David Thomson

Feel-Good Noir
December 06, 2010

Dennis Lehane has written a piece of feel-good noir. Everyone ends up dead or better than they started off, which is the clean-up that excuses any for

Demon Dog or Faithful Retriever?
September 14, 2010

James Ellroy’s new book injects his mother’s maiden name—Hilliker—into its veins and describes itself as just a memoir. But its sub-title, “My Pursuit

Fudging Holly Golightly
August 31, 2010

This book is such a swift, sweet, smart stroll through the making of the movie Breakfast at Tiffany’s that it takes a little while for one to realize

Chinamen
August 27, 2010

Charlie Chan: The Untold Story of the Honorable Detective and his Rendezvous with American History By Yunte Huang (W.W. Norton, 354 pp., $26.95)  Even in our fading half-life of cultural memory, the notion may endure that 1925 was a good moment for American literature. In that year, we were given Dreiser’s An American Tragedy, Fitzgerald’s The Great Gatsby, Anita Loos’s Gentlemen Prefer Blondes, and Willa Cather’s The Professor’s House. Hemingway was writing The Sun Also Rises.

Chinamen
August 27, 2010

Charlie Chan: The Untold Story of the Honorable Detective and his Rendezvous with American History By Yunte Huang (W.W. Norton, 354 pp., $26.95)  Even in our fading half-life of cultural memory, the notion may endure that 1925 was a good moment for American literature. In that year, we were given Dreiser’s An American Tragedy, Fitzgerald’s The Great Gatsby, Anita Loos’s Gentlemen Prefer Blondes, and Willa Cather’s The Professor’s House. Hemingway was writing The Sun Also Rises.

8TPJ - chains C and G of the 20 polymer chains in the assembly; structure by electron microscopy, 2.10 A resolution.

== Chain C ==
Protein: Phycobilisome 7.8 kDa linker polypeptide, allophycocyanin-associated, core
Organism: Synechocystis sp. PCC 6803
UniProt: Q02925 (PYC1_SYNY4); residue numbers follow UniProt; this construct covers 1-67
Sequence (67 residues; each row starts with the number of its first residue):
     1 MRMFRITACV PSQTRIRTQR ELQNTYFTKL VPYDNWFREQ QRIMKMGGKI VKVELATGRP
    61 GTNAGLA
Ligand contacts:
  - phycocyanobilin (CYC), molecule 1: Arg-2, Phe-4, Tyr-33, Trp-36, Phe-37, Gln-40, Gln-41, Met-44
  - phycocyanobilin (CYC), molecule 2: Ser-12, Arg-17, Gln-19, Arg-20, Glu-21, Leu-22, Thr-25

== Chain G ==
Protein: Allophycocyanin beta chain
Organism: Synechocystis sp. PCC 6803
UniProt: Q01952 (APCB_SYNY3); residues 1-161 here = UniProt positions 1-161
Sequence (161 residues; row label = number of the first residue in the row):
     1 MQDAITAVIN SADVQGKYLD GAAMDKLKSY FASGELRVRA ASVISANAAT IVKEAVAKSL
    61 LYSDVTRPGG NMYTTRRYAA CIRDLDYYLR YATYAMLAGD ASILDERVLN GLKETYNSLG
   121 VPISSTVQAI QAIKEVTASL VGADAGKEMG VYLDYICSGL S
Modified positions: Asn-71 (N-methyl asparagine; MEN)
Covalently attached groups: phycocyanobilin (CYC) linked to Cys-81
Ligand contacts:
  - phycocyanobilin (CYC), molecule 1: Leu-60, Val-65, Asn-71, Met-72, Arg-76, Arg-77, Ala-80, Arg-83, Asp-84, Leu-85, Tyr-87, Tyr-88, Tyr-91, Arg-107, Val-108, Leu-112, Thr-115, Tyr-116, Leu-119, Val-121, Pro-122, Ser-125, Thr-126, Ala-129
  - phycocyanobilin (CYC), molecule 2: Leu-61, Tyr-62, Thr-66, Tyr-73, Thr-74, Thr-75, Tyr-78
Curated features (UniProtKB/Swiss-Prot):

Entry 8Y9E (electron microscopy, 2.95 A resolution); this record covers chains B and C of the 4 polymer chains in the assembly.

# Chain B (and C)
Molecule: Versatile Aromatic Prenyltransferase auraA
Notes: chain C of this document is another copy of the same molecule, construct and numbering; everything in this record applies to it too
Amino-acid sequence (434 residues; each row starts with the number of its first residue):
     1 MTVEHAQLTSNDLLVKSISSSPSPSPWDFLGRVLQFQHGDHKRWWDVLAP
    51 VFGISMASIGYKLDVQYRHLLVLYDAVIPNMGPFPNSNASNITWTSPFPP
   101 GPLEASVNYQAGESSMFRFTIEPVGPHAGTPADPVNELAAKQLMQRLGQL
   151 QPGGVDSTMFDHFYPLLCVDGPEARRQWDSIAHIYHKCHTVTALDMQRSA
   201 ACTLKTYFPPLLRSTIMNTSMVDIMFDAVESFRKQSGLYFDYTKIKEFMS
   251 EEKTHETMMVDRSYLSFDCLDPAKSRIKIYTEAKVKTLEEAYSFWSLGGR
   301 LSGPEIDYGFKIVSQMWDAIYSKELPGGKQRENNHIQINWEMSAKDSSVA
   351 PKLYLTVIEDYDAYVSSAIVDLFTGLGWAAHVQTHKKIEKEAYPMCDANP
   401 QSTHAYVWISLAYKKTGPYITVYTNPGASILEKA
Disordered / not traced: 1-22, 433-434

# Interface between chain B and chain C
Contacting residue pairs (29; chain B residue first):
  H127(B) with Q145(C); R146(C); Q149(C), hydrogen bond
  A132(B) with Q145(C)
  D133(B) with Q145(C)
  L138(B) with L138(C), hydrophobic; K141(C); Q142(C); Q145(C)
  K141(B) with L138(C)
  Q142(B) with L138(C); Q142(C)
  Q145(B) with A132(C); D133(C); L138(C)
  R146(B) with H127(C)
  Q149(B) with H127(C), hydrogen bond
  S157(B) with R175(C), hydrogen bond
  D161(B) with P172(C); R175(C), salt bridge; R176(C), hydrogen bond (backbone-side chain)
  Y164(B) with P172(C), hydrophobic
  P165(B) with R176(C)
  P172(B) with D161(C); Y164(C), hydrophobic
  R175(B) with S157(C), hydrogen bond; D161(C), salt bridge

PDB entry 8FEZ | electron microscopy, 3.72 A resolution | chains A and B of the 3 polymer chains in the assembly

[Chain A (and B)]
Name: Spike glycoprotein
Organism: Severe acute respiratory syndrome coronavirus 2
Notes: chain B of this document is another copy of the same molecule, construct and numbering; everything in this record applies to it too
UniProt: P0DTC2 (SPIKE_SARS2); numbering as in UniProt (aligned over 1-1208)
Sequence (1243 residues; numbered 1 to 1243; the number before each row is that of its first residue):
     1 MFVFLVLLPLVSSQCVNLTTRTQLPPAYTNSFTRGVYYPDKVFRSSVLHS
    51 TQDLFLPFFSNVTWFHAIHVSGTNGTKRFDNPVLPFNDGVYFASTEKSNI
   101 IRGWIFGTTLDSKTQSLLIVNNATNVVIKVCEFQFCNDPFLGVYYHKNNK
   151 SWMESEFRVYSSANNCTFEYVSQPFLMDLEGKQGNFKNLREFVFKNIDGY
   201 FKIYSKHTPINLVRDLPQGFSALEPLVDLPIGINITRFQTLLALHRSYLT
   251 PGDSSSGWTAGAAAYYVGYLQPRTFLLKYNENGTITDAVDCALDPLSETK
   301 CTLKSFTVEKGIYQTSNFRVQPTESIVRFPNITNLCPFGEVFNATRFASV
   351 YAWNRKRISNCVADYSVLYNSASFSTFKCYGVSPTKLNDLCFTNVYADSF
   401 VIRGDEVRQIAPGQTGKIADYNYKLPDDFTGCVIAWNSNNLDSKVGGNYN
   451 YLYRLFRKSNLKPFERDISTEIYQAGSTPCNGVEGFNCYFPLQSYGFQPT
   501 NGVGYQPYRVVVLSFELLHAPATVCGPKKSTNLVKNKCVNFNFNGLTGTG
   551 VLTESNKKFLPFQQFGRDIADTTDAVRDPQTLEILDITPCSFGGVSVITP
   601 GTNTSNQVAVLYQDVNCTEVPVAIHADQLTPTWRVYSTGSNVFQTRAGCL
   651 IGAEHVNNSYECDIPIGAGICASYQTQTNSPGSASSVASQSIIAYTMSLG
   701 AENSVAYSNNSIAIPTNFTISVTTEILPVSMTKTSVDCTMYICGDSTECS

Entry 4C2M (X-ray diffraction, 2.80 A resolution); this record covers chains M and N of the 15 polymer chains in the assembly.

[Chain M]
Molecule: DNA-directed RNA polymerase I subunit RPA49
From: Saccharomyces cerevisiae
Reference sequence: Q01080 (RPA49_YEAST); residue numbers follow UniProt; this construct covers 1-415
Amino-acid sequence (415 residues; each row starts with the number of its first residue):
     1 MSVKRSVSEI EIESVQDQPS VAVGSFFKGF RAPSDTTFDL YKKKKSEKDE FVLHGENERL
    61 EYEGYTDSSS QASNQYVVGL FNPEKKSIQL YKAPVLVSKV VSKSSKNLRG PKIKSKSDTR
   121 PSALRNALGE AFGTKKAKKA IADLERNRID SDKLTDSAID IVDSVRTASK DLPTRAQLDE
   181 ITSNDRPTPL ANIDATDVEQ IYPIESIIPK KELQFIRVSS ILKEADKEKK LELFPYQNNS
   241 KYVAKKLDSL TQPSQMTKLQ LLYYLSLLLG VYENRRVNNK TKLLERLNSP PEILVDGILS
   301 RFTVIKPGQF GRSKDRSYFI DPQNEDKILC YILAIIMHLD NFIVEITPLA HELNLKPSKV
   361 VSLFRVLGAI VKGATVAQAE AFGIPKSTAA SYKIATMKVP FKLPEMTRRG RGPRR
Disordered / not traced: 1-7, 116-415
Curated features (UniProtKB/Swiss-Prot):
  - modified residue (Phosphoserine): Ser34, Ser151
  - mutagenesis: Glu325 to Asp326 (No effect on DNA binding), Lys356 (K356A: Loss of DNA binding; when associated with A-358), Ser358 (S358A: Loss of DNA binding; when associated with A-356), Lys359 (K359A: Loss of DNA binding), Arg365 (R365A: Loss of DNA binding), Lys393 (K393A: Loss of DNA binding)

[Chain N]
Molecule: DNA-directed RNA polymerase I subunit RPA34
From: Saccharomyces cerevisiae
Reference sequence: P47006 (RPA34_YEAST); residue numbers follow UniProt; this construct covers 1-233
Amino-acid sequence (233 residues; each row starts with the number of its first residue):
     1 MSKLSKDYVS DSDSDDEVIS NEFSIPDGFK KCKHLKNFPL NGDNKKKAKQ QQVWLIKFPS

Where Does Ethan Edwards Go?
August 04, 2010

Let me say straightaway that this is a very thoughtful, observant book, well worth the time for any reader who takes Hawks, Ford, and the Western seri

The BACK LOT: The Menace of ‘Metropolis’
July 24, 2010

I have just had a sensational night at the movies, and the picture was only 83 years old. At the Silent Film Festival in San Francisco, the Castro Theater was packed for a showing of a “complete” Metropolis. Moreover, the screening was graced by the presence of the two Argentineans—scholar Fernando Pena and archivist Paula Felix-Didier—who discovered the previously lost footage in Buenos Aires a couple of years ago. I honor their work, and their amusing commentary on the discovery—they were a couple once, then separated, then back together with the excitement of the find.

Why Is Everyone So Obsessed With ‘Inception’?
July 21, 2010

There are plenty of moments in its 150 minutes when Inception is flying in mid-air, uncertain whether there is a safety net or a parachute of coherent plot to explain its entire exhilarating enterprise. Don’t ask to have its theory of dreaming spelled out in foolproof detail, just know that the age-old love affair between dreaming and the movies has been reasserted. Above all, treasure the film’s serene lack of exhausting violence or ingenious cruelty.

Elliott Kastner (1930-2010)
July 09, 2010

I had known Elliott Kastner a little over the years, by way of phone calls. He had tracked me down once and called, and I had wondered why, and it was just to say he had enjoyed some things I had written. Without any strain, I told him I was very fond of some of his pictures. So we agreed we should meet some time, but nothing ever developed until a couple of years ago. He was coming to San Francisco, where I live—let’s have dinner. He had a plan. That’s where he broke it to me, at Post Trio. He was a character, he said, but he was not in the best of health.

Dead, Man
May 29, 2010

There was a time when Dennis Hopper exulted in the reputation of being the first kid who knew what was wrong with Hollywood. What he said, more or less, was that the movies have gone dead, man, that it’s just old-timers doing it all on automatic pilot, that there’s no truth, anymore, man, and they won’t put me in lead parts. There was some truth in what he said, and it was certainly the case that a number of veteran directors found Hopper an intolerable smart-ass who said he had known Jimmy--Jimmy Dean--and that what he was saying now was only what Dean would have said.

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